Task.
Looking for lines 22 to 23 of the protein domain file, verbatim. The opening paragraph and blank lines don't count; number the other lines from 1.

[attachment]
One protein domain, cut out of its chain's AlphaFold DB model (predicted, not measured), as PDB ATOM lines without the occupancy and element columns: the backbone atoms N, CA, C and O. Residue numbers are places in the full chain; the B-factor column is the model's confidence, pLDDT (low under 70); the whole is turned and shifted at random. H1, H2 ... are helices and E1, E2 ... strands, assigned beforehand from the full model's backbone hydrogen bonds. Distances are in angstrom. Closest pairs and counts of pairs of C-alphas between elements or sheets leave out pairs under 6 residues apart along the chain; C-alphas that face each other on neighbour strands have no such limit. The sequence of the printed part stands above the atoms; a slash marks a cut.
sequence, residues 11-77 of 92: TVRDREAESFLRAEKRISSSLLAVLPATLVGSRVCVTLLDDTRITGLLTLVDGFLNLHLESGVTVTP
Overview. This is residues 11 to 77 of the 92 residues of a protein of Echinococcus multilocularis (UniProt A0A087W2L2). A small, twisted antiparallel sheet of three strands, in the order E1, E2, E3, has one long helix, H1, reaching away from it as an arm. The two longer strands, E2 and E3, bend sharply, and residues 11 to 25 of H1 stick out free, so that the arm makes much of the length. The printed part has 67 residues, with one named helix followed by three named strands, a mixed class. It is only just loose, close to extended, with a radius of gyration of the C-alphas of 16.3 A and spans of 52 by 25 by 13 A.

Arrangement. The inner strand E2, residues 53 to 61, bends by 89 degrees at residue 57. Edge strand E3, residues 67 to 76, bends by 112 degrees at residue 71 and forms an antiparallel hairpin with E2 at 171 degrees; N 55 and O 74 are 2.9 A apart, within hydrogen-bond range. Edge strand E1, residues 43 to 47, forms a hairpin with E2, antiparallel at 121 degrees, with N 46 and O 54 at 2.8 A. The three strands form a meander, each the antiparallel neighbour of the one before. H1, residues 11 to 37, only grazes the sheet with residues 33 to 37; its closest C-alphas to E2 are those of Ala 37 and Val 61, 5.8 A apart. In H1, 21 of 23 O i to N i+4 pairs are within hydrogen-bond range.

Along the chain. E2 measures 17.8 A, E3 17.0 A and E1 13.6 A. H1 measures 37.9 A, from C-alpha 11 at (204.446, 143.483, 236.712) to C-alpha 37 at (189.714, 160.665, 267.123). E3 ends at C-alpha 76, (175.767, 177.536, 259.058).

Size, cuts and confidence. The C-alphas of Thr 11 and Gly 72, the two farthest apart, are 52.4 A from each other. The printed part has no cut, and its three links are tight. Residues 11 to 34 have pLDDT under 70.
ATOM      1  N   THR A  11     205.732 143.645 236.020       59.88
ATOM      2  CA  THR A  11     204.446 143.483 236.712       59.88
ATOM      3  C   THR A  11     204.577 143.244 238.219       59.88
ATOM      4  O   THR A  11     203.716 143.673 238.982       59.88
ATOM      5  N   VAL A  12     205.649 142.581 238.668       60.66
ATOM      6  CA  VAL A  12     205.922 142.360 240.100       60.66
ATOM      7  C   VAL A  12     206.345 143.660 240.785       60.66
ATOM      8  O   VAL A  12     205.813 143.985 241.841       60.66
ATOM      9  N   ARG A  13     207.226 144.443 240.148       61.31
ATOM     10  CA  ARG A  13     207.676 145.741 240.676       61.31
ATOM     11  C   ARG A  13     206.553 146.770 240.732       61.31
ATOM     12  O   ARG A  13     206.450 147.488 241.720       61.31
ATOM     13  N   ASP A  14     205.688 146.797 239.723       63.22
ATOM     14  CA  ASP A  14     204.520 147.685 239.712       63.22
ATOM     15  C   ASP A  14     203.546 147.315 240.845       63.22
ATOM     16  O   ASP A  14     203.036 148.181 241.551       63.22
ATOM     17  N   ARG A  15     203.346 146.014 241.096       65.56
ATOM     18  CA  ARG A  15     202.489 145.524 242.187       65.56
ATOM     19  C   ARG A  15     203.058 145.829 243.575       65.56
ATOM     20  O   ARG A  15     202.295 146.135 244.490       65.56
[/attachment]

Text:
ATOM     17  N   ARG A  15     203.346 146.014 241.096       65.56
ATOM     18  CA  ARG A  15     202.489 145.524 242.187       65.56